THE STORY – Set in 2045, with the world on the brink of chaos and collapse, people have found salvation in the OASIS, an expansive virtual reality universe created by the brilliant and eccentric James Halliday (Mark Rylance). When Halliday dies, he leaves his immense fortune to the first person to find a digital Easter egg he has hidden somewhere in the OASIS, sparking a contest that grips the entire world. When an unlikely young hero named Wade Watts (Tye Sheridan) decides to join the contest, he is hurled into a breakneck, reality-bending treasure hunt through a fantastical universe of mystery, discovery and danger.
THE CAST – Tye Sheridan, Olivia Cooke, Ben Mendelsohn, T.J. Miller, Simon Pegg & Mark Rylance
THE TEAM – Steven Spielberg (Director), Zak Penn & Ernest Cline (Writers)
THE RUNNING TIME – 140 Minutes
By Matt Neglia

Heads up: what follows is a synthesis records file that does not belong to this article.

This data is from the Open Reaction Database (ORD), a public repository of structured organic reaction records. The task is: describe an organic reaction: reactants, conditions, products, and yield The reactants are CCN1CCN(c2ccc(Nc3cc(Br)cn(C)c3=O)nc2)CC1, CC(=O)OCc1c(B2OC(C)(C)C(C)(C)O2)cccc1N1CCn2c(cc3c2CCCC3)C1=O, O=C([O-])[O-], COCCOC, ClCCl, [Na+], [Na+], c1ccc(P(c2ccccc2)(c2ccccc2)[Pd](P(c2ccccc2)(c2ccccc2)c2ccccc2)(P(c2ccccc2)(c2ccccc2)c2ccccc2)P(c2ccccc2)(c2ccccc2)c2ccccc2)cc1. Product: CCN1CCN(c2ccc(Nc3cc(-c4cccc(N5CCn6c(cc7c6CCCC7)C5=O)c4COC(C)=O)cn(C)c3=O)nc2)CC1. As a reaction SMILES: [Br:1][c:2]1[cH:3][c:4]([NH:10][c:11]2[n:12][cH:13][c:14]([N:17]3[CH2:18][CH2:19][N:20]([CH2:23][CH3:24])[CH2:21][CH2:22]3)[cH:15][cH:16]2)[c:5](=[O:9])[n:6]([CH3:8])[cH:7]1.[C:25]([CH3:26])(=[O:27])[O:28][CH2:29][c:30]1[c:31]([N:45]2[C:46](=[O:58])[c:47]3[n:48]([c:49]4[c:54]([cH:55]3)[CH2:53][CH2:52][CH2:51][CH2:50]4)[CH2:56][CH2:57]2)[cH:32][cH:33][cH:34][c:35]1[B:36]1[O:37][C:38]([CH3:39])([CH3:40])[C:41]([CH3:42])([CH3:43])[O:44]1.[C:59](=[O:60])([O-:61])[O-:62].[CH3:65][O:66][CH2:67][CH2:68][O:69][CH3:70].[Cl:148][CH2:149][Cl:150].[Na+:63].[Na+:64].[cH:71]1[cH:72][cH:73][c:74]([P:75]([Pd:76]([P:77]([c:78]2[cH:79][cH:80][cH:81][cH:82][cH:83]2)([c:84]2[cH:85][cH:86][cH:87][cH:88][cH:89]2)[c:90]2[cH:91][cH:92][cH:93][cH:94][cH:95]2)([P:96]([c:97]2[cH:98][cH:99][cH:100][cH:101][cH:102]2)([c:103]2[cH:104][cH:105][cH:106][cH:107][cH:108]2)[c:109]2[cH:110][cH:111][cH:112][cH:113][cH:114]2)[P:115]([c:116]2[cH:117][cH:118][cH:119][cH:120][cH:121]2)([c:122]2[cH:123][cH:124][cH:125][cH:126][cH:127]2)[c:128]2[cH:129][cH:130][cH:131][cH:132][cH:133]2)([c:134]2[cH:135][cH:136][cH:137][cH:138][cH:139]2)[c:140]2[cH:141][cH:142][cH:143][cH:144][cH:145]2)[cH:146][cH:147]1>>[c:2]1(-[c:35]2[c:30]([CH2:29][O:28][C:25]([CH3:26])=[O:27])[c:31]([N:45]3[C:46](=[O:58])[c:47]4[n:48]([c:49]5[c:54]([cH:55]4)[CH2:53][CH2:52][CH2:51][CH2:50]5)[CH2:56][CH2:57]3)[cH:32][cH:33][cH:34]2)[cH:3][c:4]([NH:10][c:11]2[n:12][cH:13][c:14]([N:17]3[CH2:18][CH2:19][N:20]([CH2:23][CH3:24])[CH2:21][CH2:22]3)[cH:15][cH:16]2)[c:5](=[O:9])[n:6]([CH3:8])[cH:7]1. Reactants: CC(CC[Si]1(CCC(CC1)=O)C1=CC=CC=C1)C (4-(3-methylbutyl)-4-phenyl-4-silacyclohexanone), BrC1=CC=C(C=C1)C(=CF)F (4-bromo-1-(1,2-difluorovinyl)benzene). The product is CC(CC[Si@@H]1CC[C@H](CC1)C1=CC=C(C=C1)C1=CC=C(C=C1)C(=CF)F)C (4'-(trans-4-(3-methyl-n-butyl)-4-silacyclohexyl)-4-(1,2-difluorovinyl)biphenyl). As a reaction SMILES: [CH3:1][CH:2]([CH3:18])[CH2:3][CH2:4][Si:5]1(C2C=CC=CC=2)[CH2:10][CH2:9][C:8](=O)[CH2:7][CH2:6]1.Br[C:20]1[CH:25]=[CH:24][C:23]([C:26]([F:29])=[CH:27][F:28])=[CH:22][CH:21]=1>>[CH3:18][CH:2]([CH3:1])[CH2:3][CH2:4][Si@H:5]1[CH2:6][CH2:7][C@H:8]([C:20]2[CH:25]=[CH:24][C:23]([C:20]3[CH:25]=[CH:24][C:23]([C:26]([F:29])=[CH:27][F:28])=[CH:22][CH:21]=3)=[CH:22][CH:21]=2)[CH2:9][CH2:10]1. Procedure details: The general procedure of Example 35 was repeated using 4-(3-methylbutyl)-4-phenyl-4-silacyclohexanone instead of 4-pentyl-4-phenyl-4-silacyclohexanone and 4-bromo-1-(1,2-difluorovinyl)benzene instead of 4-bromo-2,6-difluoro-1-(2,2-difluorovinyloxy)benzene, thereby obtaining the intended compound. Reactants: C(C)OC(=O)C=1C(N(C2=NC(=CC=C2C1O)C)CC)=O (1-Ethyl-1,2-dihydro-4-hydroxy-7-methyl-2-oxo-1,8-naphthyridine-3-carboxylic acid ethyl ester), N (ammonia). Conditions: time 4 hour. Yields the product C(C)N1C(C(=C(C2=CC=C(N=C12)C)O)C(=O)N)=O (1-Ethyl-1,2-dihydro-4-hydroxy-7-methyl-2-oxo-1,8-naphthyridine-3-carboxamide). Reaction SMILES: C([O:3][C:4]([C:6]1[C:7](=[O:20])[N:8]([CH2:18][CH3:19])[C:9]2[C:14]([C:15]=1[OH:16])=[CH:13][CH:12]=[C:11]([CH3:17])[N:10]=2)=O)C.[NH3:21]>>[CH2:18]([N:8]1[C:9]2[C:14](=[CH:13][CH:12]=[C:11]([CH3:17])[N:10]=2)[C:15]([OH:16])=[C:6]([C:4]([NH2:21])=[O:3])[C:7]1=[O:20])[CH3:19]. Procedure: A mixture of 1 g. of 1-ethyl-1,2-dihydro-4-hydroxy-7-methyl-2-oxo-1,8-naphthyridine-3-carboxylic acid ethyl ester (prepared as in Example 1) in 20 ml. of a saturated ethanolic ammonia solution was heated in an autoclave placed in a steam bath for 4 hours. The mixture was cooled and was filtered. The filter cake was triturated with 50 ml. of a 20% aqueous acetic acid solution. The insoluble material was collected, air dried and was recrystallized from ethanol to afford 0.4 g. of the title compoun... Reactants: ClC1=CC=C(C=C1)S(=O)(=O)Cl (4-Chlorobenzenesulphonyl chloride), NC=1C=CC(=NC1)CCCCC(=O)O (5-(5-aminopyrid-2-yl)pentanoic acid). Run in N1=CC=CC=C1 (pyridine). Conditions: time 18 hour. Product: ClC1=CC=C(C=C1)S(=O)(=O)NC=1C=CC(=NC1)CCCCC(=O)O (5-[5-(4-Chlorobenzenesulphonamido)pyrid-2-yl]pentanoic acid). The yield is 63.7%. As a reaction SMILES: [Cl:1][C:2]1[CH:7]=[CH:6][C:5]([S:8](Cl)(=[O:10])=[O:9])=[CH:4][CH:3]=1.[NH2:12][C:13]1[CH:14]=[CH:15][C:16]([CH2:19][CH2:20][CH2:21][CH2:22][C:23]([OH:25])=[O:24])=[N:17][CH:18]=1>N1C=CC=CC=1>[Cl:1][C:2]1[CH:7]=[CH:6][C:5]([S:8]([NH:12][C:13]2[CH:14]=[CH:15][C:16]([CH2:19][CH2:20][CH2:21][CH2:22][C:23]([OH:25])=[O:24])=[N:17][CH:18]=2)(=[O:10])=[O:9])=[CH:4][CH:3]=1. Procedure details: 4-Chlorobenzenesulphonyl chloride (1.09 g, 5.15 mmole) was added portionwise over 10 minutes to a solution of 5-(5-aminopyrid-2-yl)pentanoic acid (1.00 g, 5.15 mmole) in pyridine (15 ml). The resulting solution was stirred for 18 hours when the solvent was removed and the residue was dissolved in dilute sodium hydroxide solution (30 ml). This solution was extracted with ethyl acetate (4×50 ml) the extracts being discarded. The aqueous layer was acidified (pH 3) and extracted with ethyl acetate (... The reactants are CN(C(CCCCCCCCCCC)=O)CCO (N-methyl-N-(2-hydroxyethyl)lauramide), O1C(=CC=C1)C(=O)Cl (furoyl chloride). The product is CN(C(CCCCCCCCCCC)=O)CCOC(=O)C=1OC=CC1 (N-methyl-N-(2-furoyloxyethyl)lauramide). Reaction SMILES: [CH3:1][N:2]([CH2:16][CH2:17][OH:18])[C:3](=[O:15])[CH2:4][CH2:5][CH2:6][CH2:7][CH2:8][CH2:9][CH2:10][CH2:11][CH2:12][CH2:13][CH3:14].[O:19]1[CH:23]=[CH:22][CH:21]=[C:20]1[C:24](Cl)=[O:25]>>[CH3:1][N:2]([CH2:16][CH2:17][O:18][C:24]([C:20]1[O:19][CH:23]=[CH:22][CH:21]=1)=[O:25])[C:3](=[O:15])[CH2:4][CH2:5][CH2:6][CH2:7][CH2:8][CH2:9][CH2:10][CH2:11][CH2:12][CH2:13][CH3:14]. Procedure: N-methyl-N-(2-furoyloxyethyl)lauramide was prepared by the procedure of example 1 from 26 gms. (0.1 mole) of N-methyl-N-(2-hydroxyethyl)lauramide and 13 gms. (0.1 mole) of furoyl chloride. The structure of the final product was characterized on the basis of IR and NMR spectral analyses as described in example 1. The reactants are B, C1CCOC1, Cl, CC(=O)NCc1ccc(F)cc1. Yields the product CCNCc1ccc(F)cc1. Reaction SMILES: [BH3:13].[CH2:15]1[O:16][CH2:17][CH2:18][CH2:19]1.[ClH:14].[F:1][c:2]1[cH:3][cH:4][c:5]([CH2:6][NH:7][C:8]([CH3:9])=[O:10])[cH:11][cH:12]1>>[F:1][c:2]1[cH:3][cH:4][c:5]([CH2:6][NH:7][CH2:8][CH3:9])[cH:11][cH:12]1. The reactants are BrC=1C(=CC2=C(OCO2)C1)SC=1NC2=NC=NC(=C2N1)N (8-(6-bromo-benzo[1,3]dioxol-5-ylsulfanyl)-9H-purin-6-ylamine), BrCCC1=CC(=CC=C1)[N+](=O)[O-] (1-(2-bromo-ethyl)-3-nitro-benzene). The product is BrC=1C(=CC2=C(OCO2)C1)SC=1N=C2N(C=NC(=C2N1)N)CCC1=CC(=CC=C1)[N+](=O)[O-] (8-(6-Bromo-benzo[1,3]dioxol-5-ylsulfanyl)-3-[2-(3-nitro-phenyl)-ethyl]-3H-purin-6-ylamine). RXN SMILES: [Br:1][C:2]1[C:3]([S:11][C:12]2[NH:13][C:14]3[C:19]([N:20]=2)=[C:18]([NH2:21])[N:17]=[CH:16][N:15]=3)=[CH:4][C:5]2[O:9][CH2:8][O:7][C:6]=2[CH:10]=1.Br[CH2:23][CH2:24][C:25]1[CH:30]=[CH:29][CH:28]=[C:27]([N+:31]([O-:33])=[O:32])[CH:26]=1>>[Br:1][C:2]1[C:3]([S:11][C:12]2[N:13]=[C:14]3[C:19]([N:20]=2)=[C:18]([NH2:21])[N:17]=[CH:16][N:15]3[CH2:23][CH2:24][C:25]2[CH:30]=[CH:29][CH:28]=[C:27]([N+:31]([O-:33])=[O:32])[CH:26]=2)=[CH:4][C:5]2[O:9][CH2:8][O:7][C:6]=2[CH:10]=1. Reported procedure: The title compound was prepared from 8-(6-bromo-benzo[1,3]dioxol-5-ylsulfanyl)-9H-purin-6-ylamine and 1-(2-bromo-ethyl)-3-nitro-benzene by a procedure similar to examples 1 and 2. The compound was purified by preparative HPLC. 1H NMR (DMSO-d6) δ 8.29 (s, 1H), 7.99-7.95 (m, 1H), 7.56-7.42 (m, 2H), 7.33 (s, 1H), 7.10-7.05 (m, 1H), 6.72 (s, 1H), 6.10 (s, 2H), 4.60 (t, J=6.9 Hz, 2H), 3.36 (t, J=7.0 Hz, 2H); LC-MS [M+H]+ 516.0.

I almost cannot believe I am saying this but along with his questionable viewpoints on Netflix in recent weeks and now the release of his latest film “Ready Player One,” I think it’s time to finally declare that Steven Spielberg is not the genius or forward thinking individual within our culture as we once thought. At 71 years of age, perhaps he should stick to making historical dramas and times of old because his commentary on the youth of today and their need for escapism is a shallow former shell of itself. And this is coming from the man who helped build much of the fanboy/geek culture of today through films he either directed or produced. It baffles me that I could sit through a 140 minute film about people living inside of a virtual reality world, made by a two-time Academy Award-winning director who has given us some of the greatest popcorn entertainment films of all time and be left without a single piece of social commentary or important message that wishes to say anything new or meaningful. Perhaps he was hurt by the source material (Which I have not read but have been told has its fair share of problems). Or perhaps, this is what Spielberg intended: A mindless, fan serviced romp through a video game-like world filled with so much nostalgia and references that we would be in such awe and glee that we would overlook the film’s flaws. Well, if that’s the case, I’m not playing.